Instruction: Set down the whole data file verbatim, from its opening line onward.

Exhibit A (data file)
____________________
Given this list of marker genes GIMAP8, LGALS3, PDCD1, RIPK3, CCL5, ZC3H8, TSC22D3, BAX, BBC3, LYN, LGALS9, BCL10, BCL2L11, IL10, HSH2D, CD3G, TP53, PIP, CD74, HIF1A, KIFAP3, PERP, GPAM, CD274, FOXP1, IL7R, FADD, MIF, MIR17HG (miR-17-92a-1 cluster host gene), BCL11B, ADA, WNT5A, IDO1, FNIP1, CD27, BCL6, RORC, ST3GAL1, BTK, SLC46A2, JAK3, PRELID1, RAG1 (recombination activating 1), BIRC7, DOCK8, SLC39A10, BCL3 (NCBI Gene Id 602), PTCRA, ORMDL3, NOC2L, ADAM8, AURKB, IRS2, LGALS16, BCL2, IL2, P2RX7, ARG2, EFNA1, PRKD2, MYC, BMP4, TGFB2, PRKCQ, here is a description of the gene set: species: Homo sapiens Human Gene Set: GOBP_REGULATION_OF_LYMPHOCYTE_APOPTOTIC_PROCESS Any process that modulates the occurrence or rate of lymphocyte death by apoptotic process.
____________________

Given this list of marker genes GIMAP8, LGALS3, PDCD1, RIPK3, CCL5, ZC3H8, TSC22D3, BAX, BBC3, LYN, LGALS9, BCL10, BCL2L11, IL10, HSH2D, CD3G, TP53, PIP, CD74, HIF1A, KIFAP3, PERP, GPAM, CD274, FOXP1, IL7R, FADD, MIF, MIR17HG (miR-17-92a-1 cluster host gene), BCL11B, ADA, WNT5A, IDO1, FNIP1, CD27, BCL6, RORC, ST3GAL1, BTK, SLC46A2, JAK3, PRELID1, RAG1 (recombination activating 1), BIRC7, DOCK8, SLC39A10, BCL3 (NCBI Gene Id 602), PTCRA, ORMDL3, NOC2L, ADAM8, AURKB, IRS2, LGALS16, BCL2, IL2, P2RX7, ARG2, EFNA1, PRKD2, MYC, BMP4, TGFB2, PRKCQ, here is a description of the gene set: species: Homo sapiens Human Gene Set: GOBP_REGULATION_OF_LYMPHOCYTE_APOPTOTIC_PROCESS Any process that modulates the occurrence or rate of lymphocyte death by apoptotic process.